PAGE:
By Seema Gupta, MD, MSPH

Clinical Assistant Professor, Department of Family and Community Health, Joan C. Edwards School of Medicine, Marshall University, Huntington, WV

Dr. Gupta reports no financial relationships relevant to this field of study.

SYNOPSIS: In a study of simplified enterotypes as prognostic markers for successful body fat loss on two different diets, participants with a greater ratio of Prevotella to Bacteroides appeared more susceptible to lose body fat on diets high in fiber and whole grains.

SOURCE: Hjorth MF, Roager HM, Larsen TM, et al. Pre-treatment microbial Prevotella-to-Bacteroides ratio, determines body fat loss success during a 6-month randomized controlled diet intervention. Int J Obes (Lond) 2017 Sep 8. doi: 10.1038/ijo.2017.220. [Epub ahead of print].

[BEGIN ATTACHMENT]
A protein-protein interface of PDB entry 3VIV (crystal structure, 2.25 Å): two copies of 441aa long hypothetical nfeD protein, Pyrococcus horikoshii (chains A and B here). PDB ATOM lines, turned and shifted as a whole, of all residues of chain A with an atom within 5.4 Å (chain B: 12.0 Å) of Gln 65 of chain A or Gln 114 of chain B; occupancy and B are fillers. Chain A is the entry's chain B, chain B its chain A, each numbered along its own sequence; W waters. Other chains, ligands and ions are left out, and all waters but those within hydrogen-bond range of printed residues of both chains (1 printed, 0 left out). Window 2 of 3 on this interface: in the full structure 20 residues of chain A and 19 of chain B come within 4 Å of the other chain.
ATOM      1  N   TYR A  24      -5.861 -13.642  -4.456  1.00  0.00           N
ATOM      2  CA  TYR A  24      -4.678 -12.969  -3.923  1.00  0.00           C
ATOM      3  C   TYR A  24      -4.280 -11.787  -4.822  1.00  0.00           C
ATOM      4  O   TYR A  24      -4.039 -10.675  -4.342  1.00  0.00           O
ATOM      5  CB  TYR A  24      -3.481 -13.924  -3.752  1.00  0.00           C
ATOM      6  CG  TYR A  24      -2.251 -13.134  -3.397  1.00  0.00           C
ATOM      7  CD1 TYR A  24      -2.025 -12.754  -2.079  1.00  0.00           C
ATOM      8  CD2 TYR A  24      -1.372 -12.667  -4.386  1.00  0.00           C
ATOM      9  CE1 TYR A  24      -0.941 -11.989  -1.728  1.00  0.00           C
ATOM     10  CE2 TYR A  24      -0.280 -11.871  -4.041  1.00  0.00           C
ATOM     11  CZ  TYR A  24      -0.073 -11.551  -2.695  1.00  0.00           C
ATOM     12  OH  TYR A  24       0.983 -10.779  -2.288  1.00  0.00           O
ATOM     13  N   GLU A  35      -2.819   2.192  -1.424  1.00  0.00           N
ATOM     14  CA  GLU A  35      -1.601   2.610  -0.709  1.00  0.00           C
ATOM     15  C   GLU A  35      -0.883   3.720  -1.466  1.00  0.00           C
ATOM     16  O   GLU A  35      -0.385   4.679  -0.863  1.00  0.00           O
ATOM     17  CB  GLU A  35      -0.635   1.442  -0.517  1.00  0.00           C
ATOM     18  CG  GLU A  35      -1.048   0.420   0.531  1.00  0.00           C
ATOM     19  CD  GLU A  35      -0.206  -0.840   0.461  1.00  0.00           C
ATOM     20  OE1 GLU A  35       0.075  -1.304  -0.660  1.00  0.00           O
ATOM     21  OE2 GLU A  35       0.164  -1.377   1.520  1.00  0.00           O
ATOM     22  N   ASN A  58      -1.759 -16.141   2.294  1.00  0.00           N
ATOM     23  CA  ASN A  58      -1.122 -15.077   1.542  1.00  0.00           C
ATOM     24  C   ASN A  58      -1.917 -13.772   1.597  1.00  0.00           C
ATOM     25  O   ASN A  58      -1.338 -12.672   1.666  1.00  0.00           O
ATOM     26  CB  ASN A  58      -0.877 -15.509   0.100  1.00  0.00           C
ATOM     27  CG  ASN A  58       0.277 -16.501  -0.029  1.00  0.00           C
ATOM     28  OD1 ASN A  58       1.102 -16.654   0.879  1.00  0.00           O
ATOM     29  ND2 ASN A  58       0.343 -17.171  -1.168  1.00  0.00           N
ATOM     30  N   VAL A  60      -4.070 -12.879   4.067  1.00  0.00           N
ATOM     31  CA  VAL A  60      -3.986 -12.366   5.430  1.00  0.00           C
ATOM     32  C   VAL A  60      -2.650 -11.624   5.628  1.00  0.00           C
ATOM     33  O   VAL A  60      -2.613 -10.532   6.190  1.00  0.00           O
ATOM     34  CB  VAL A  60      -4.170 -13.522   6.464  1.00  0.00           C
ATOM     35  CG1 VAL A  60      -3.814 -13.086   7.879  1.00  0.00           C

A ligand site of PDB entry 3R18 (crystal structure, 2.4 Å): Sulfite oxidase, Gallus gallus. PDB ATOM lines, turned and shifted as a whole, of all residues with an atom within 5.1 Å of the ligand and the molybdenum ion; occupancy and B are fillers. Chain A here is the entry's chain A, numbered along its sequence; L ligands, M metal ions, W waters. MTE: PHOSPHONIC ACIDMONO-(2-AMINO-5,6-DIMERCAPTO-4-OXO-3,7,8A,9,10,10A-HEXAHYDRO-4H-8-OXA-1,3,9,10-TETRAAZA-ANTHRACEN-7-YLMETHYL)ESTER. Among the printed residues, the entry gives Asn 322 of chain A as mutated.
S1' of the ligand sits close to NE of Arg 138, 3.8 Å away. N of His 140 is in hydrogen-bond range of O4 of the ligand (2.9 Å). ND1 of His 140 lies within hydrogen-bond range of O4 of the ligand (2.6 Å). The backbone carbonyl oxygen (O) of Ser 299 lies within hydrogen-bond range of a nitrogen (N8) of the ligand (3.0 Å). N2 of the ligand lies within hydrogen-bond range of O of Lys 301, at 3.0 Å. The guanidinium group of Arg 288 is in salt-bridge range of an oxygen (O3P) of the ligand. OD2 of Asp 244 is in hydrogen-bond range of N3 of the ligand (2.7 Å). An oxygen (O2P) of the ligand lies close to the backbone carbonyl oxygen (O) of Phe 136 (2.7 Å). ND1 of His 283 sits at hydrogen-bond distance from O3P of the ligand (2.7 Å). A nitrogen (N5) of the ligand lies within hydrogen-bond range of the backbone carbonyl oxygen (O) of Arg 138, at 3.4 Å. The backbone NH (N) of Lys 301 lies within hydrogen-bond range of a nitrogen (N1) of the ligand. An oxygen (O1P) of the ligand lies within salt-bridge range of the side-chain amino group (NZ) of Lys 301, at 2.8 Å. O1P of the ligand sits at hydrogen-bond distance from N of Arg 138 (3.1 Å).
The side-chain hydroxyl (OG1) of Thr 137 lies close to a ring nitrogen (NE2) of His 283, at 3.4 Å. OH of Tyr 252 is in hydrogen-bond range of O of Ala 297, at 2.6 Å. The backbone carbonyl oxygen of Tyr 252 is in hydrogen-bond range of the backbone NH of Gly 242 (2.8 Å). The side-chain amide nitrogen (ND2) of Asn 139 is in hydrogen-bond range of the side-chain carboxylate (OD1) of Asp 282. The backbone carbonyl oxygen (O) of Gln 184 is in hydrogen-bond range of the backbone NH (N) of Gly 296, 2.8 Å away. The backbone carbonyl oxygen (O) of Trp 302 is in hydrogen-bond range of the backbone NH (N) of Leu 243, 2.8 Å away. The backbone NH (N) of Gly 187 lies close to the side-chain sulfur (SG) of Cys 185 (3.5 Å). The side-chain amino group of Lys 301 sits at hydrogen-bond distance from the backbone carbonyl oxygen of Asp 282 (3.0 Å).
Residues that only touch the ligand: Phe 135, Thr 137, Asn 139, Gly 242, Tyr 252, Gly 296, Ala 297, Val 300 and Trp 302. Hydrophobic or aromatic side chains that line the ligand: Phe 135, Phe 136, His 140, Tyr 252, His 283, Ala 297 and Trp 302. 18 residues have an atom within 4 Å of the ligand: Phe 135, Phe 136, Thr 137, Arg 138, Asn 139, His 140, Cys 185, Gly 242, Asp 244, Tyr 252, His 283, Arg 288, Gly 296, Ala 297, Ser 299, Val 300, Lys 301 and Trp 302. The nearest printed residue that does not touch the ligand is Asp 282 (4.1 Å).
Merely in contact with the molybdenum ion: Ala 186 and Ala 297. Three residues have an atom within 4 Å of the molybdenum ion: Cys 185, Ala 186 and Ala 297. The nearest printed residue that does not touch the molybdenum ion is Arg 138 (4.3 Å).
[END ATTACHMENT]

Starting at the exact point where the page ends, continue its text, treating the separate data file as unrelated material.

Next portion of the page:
The human gut contains a complex microbial community of microorganisms known collectively as the “gut microbiota,” which interacts with and influences one’s health status. As a densely populated bacterial collection, with approximately 1,011 organisms per gram of fecal weight, the human gut microbiota is composed of more than 1,000 species, most of which are obligate anaerobes.1 The assessment and characterization of this gut microbiota has become a major research area in human disease, including obesity and type 2 diabetes mellitus (T2DM), illnesses that represent two of the greatest global health challenges of this century associated with significant comorbidities and healthcare costs. Although several factors contribute to the development and progression of obesity and T2DM, in recent years metagenome-wide association studies have revealed potential relationships between intestinal microbiomes and the pathogenesis of T2DM.2,3 The gut microbiota can contribute to human health in multiple ways, including roles in polysaccharide breakdown, nutrient absorption, inflammatory responses, bile acid modification, and gut permeability. Although numerous studies have suggested that disruptions in the relative proportions of gut microbial populations may contribute to weight gain and insulin resistance, most of these studies are conducted with stool or colonic samples and have not compared the relative efficacy of various weight loss diets in relation with the gut microbiota.4 The human gut microbiota has been grouped into three distinct categories of enterotypes based on a relatively high abundance of Bacteroides species (enterotype 1), Prevotella species (enterotype 2), and Ruminococcus (enterotype 3). Research suggests enterotypes 1 and 2 may be associated with long-term diets within individuals. Enterotype 1 is reported to be predominant in individuals consuming Western diet (more protein and animal fat), whereas enterotype 2 appears predominant in those who consume more carbohydrates and fiber.5